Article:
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The Inbound Difference: How to Market When Your Price is Not the Lowest


It’s just not apples-to-apples any more. 

While you might sell the same shiny new F-150 as the joint down the street, yours comes with a different maintenance plan, financing options, chrome package, floor mats, or other more trivial add-ons.

While it’s relatively easy to advertise what you’re selling, it’s important to consider why a person might actually pay more for the same vehicle at your dealership. That’s where a solid reputation, intelligent inbound marketing and efficient marketing automation can help you stand out ahead of your competition.

The Sticker Shock Isn’t Real

Being expensive can be painful. Having high prices certainly can deter a select type of lead, but it doesn’t have to always be a bad thing. In fact, according to a recent study by Autotrader, the dealership experience presents more value than the actual price to most consumers.

While price is important to consumers, the dealership experience can trump lowest price: 54 percent say that they would buy from a dealership that offered their preferred experience over lowest price. Additionally, 73 percent report that they are willing to drive farther for a great salesperson, versus 65 percent who are willing to drive to get the lowest price.

So, when your F-150 is $2,000 more expensive, stop feeling so self-conscious and shed some light on the value your location, your brand, your policies and your staff have to offer. When you wince at seeing your truck towards the bottom of the list on a third-party shopping site, the pain isn’t real. The opportunity is, however, very real.

1. Show dynamic, educational content.

In the digital world, we’re helping dealerships with a relatively new practice called inbound marketing. We get in front of people in the right places – let’s say Google, Facebook and Twitter. Then we learn what these people like and keep them engaged by sending them the content which interests them the most. Think of it as a value prop on steroids. You’re not only differentiating yourself, you’re also relating that difference – your value prop – to the shopper’s specific interests.

While most dealerships jump right to the offer (as evidenced in “shouty” TV ads and mindlessly erratic email blasts), our clients prefer to nurture relationships respectfully over time. In fact, some of our clients’ leads might stick around for up to 2 years before finally making a deal. That may seem like an unusually long time considering that the average buying cycle is now less than a month, but it’s all about relevance. As JD Rucker of DealerAuthority.com says: You have to fight with relevant messaging.

So how can your dealership be dynamic in its messaging? If someone is has expressed interest in an F-150, don’t just tell them about your huge inventory and low prices. Chances are that you can see who is looking at trucks – why not show them relevant messaging in your banners, sliders or retargeting ads? Use marketing automation (CRM data combined with behavioral analytics) to tell them about your experience with the truck, what your other truck customers are saying about you and, most importantly, the unique things that only your store can offer with a truck. This messaging can manifest in the form of targeted emails, smart calls-to-action (also known as conditional buttons or modules), homepage sliders and retargeting banners. And, more importantly, this approach brings your higher price out of the equation.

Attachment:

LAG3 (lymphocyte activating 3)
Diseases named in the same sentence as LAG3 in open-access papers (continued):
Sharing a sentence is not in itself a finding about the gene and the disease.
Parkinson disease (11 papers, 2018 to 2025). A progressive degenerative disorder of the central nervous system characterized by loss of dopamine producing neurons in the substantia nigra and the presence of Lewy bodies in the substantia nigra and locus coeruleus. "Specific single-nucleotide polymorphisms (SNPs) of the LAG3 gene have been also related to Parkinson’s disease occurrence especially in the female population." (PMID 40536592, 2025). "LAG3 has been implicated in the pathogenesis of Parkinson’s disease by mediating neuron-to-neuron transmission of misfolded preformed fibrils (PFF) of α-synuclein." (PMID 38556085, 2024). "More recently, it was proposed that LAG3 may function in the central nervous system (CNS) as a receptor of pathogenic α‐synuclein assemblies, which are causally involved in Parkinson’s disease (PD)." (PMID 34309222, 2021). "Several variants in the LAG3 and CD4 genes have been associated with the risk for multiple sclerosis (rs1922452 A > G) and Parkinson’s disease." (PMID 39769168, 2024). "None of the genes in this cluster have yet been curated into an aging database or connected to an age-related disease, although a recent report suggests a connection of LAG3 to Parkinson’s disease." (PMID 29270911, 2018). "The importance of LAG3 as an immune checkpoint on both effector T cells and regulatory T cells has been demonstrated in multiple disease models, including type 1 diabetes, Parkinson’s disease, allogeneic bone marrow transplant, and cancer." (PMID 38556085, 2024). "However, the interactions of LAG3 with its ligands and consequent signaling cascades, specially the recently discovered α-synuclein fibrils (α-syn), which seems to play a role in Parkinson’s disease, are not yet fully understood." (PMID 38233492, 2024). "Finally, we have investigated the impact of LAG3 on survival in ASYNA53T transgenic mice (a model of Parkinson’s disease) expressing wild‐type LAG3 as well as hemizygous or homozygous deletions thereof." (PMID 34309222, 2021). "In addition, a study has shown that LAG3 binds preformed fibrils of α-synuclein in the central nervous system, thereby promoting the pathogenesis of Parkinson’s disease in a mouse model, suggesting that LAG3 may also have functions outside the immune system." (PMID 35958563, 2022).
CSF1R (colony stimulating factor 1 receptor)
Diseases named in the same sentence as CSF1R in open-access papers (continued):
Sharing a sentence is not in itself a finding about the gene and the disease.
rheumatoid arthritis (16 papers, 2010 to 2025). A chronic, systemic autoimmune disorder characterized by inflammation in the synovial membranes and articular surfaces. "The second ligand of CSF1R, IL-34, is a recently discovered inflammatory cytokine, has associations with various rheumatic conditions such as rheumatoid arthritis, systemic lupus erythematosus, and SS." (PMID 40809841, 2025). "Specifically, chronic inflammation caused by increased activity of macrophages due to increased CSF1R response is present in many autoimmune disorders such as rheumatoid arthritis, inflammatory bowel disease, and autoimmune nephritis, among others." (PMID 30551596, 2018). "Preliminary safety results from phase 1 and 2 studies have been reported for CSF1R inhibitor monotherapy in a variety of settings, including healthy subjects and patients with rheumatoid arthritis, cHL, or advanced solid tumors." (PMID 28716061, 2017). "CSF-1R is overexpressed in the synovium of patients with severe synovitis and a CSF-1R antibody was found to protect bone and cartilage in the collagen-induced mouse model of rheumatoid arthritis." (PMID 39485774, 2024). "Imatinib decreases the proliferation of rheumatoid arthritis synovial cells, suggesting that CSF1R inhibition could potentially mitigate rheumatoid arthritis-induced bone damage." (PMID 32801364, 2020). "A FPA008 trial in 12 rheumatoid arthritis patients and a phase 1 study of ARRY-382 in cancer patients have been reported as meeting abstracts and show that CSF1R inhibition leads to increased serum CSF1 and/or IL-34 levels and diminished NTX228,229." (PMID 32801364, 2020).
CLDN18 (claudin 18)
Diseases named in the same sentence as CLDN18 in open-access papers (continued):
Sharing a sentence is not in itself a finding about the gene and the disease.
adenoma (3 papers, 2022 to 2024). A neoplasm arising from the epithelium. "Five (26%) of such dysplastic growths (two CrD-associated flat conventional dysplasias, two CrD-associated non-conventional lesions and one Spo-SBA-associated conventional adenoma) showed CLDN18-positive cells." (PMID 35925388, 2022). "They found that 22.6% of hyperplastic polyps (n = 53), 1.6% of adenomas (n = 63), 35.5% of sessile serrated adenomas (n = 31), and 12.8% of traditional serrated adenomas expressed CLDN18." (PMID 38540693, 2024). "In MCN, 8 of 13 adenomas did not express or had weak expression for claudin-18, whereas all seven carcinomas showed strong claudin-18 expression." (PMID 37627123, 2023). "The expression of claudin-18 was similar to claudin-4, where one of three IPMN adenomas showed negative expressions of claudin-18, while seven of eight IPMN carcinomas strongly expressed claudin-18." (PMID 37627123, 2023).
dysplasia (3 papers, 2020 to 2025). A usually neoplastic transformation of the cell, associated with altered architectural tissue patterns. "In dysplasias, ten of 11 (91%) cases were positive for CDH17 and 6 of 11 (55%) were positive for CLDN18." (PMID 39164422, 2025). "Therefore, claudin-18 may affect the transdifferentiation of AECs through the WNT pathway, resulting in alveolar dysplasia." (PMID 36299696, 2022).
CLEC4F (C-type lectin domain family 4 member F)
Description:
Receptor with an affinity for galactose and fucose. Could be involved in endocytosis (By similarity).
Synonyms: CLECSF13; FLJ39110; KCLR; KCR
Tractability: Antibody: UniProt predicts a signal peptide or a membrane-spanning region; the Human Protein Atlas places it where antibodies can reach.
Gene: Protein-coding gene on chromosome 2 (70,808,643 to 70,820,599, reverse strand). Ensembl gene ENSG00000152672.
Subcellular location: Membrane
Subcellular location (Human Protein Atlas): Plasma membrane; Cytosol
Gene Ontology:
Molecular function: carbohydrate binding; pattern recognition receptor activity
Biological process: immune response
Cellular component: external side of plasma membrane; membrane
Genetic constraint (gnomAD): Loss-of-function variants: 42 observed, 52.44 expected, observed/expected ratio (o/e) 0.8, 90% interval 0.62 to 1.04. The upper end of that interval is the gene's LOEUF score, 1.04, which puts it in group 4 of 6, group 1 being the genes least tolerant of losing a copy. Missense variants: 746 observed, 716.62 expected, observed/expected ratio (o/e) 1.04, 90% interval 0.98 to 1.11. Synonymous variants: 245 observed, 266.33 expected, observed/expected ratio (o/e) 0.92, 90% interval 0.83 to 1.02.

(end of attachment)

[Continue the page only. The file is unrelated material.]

Even your PPC ads (think Google, Bing or Facebook) can adapt to a shopper’s intent. For example, when someone searches “new Ford Focus in Sioux Falls” they’re probably at a different point in the buying cycle than if they had searched “best small sedans.” These two examples are at very different places in the sales funnel, and one will care about your pricing much more than the other – for now. The point here is that, before someone passes on your dealership because your F-150 is $2000 more than the one down the street, they should be informed enough to look past the sticker price.

2. Serve up specifics about your truck (or SUV, or car).

Even if your truck is the exact same color, trim and package as the truck down the street, you have the opportunity to provide peace-of-mind by spelling out the details first. Since shoppers are generally willing to look past your price and right at your store’s value, they need to know exactly what they’re getting into – literally and figuratively.

Consider the shopper’s journey. For example, if someone is searching for “new F-150s in Sioux Falls” and stumbles upon your listings alongside those of your competitors. How will they know the real difference your store offers?

It’s all in the relevant details, which need to be placed squarely in front of visitors who are likely to care. And although it takes some extra legwork to have your ads, web pages and listings all optimized with the appropriate details, it’s going to differentiate you from the schlubs down the street.

Looking ahead, messaging ahead.

If you know what makes your store different, and if you really know your products inside and out, you’re in a great position to get ahead of your competition online.

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